QE2

QE2: The Final Season

(as published on Mad Mariner)

Born on the river Clyde, in the John Brown Shipyard, the Queen Elizabeth II was launched by a young queen of the same name in 1967. When she first went to sea the following year, the QE2 was powered by great steam boilers.

After four decades of service and 5.5 million nautical miles – the equivalent of 13 round trips to the moon – the world’s most traveled vessel will make her final passage.

QE2 Accompanied by RAF Nimrod

The Cunard line’s most famous queen will make her final departure from Southampton on Nov. 11 and head slowly southeast, arriving a little more than two weeks later at the port of Dubai World. As she glides to a stop at the quay, her modern diesel-electric power plant, capable of lighting the entire city of Southampton, will gradually still itself.

There she will cease her role as an ocean-going passenger vessel and be refurbished and adapted for her new home. In 2009 the vessel will be berthed at a specially-constructed pier at The Palm Jumeriah, the world’s largest man-made island, to create a floating luxury hotel, retail and entertainment destination.

The fact that her sponsor, Queen Elizabeth II, outlasted her may be testament to the British Monarch’s royal constitution, but the ship will retire with quite a legacy of her own, one that spanned generations of both technology and customers.

A QUEEN EMERGES

By the late 1950s, it was clear that the Queen Mary (1934) and Queen Elizabeth (1938), were showing their age, and there was a great deal of debate over whether a new liner was the right investment, given the recent boom in jet air travel. The British government was originally set to support two new liners but eventually settled on one, with a government subsidy reported at 18 million pounds Sterling (about $35 million at current rates).

Though the original design called for a ship of 75,000 tons, the final plan was slightly smaller – just more than 70,000 tons – to facilitate transits through the Panama and Suez canals, and cost approximately 29 million pounds, or about $57 million.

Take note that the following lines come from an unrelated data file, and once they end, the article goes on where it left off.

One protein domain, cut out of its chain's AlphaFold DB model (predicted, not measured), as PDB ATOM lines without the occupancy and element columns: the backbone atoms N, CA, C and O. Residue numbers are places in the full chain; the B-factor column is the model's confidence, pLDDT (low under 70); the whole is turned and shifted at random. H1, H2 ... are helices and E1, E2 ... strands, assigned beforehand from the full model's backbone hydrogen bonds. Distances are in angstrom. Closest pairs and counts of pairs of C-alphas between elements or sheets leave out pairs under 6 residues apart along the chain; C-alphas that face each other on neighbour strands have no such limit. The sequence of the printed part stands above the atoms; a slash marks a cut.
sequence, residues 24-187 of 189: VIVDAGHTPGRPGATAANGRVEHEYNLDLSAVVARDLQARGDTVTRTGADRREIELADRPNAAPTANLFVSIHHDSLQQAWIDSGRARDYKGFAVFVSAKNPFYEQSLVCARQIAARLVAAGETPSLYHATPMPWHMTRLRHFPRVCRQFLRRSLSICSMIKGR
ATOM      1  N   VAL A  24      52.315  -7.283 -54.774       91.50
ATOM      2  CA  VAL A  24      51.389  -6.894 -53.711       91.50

QE2 Salutes Lady Liberty

QE2’s official maiden voyage, from Southampton to New York, began on May 2, 1969, just two months before the first Moon landing. The ship was outfitted in the best of the Cunard tradition of luxury and comfort. The interior design of the time was known as Space-Age Décor, and reflected a taste for all things modern.

While other ocean liners were being withdrawn from service at the time – the United States, the fastest liner ever, left service just months after QE2 began and France, the largest liner of the day, never overcame the massive cost overruns associated with her construction – QE2 proved to be a magnet for those seeking the old-world luxury of a five-day passage between the United States and Great Britain.

LEGACY OF COMMODORES

Cunard’s Commodore William E. Warwick was on the bridge that inaugural day, accompanied by HRH Prince Charles. The Warwick family shares a lot of history with QE2. Commodore Warwick was the ship’s first master, and his son grew up to command the same ship. Warwick’s grandson, Samuel, maintains a tribute website to the QE2. Continue reading →

Posted by Tom in Boats, Destinations